They are weavers - all 14 of them. They use the bark of the Pandanas tree to create beautiful bowls and mats and they asked me to help them find funding. They are hoping to start their own local business, selling their handicrafts, and in turn create more opportunities for their families and children. But it's a process to get the bark from the Pandanas tree and there aren't many around the village where I live. So the women often times have to go the market and by the Pandanas in bundles and turn it into something magical. The women who live in my village did not grow up here - they married their husbands and had to relocate. Such is Tongan custom. But in their relocation they didn't stop weaving.
So I told them I would help. I couldn't promise that I would be able to find money, but that I would look in a few places, ask some people and make some connections. I'm hoping we can learn about micro-financing together or that I can help them get in touch with the appropriate grant to take their small business idea and make it into a reality. I'm not really sure where to begin but Peace Corps provides us with a few ideas and I will look elsewhere as well. In the meantime I will continue to enjoy my Wednesday lunches with this lovely women.
Monday, April 1, 2013
Easter Monday is a thing here.
I mean, it's a holiday, with no school.
So everyone on the island seems to run to the nearest beach with their families and their arms full of root crop and lu.
That's how I spent my day. And it was wonderful.
At one point during the day, Ane and I were sitting under a Fotulona tree weaving. Fotulona trees are something out of a fairy tale - they look about a billion years old, have large oval waxy green leaves and a fruit that has the shape of a tomato but is the color of the glow in the dark stars that dotted the ceiling of my childhood bedroom. Ane is teaching me to weave a taovala - a grass mat worn for special occasions, but first I must take the bark from the hibiscus tree which has been pounded out into a flight reed and braid it. So stuck between my big toe and the next one over, is hibiscus bark and I'm braiding and braiding ... I look up to see Touna. I've talked about Touna (Una) before and how she and I are kindred spirits. Today she has decided to keep her clothes on while she is kau kau tahi (swimming at the beach). She is thigh deep in water and playing with three other children her age. What she's doing reminds me of the mole game I used to play in arcades - you know the one. It's played with the hammer. When the moles come out of a hole you just bop 'em - Touna is doing something similar with the heads of the other three kids. They are laughing and loving life. Out beyond them I watch as a dozen kids ranging from 7-13 are participating in what can only be called the South Pacific's version of lumberjack log rolling. They are all balanced on the top of a floating coconut tree trunk and are singing "The Lion Sleeps Tonight" (in Tongan). They are attempting to make it through the whole song while they are all balanced on the tree but barely make it past the first "A-weeeeeeeee A-weeee-um-um-ooo-wayyyy". There is a kava circle taking place next to me - as the day goes by the men are getting progressively louder and rowdier. Ane and I talk about family and we talk about Vava'u. We talk about Touna and her grandson who is spending the week down in Tongatapu with his parents "eva-ing" (wandering around).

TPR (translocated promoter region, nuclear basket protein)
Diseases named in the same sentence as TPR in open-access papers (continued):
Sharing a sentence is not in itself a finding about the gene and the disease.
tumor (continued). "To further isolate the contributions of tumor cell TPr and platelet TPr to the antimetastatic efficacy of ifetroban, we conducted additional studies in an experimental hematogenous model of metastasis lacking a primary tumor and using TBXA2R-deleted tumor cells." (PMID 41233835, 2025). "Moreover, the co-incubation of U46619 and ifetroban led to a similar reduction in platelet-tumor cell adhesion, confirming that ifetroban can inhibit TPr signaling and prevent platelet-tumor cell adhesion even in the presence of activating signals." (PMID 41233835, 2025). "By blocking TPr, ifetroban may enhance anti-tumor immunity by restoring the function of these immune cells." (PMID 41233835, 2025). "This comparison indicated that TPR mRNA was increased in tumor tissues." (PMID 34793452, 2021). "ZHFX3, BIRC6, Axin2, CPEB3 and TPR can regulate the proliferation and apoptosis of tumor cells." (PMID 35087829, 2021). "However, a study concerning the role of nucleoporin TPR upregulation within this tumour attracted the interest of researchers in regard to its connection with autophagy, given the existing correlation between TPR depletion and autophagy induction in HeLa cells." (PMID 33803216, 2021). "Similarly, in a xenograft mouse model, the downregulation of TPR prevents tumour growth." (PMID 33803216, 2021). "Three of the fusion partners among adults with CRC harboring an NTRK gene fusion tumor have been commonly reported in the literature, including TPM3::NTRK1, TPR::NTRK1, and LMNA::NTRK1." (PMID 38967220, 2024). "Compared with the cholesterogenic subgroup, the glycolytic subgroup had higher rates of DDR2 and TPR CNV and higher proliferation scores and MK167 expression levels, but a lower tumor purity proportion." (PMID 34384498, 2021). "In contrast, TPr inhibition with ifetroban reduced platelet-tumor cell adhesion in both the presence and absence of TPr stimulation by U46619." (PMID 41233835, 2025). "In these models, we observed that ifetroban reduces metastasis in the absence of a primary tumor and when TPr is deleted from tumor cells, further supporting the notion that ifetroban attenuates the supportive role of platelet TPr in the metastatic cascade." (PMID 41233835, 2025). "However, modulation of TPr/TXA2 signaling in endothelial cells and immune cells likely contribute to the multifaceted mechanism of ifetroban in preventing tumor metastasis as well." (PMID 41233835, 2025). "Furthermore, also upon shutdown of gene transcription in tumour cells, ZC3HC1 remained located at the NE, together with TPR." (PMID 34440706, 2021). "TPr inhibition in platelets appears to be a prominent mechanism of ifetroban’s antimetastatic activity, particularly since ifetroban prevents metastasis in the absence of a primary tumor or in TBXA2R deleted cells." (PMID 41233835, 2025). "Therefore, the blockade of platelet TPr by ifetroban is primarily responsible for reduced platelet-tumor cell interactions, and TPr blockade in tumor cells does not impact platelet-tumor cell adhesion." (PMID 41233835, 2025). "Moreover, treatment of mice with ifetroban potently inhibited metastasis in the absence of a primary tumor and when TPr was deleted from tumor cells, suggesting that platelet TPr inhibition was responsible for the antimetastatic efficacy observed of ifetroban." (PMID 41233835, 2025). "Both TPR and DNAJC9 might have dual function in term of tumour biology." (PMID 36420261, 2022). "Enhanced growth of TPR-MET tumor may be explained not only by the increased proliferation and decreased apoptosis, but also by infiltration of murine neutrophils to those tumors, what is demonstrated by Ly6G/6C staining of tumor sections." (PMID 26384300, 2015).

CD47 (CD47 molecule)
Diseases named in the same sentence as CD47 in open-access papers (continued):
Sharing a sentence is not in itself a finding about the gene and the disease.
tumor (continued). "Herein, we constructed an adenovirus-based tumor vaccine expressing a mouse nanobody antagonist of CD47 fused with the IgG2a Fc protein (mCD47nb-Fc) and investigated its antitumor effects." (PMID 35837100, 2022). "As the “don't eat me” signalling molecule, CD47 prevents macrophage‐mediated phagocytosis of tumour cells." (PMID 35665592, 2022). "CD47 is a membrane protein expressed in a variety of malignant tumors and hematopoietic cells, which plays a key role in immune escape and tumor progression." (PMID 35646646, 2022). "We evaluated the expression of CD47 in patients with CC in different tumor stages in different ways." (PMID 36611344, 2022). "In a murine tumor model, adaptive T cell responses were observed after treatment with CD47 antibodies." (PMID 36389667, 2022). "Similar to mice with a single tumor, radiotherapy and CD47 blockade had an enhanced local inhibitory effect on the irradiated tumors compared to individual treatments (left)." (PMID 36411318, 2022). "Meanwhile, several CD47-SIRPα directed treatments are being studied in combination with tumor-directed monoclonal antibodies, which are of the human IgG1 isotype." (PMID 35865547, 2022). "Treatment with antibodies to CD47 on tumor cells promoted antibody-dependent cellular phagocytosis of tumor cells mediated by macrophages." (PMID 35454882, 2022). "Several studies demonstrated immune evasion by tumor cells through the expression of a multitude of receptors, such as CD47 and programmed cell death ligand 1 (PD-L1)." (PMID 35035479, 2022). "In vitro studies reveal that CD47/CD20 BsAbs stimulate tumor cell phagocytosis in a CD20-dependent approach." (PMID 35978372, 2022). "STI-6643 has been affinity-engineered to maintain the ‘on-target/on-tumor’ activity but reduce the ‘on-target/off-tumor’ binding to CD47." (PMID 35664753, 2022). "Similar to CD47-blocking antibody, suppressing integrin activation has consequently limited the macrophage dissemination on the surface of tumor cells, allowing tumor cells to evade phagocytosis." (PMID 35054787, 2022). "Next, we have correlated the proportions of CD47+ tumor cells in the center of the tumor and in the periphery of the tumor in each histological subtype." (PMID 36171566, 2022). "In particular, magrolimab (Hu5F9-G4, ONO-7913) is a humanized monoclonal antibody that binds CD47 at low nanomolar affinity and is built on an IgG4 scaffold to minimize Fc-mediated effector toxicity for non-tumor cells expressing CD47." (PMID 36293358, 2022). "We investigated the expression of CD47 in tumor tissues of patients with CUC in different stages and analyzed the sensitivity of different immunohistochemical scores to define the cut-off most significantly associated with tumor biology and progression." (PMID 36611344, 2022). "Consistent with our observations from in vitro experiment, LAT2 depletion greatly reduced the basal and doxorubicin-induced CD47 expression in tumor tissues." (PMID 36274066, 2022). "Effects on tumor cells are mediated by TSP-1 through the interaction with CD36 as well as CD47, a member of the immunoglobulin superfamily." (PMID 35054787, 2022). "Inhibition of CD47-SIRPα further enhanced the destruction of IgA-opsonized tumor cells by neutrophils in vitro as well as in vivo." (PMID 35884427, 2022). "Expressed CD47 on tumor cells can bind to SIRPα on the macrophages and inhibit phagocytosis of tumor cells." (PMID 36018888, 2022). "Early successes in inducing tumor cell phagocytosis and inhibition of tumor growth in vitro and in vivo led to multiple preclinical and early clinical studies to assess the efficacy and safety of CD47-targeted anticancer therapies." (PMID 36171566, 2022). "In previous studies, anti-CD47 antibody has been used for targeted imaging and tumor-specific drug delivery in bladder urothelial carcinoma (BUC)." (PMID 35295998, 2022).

*My apologies for the lack of pictures - the sky was questionable during the early morning hours so I didn't take out Carlton the Canon (Yes, my camera has a name).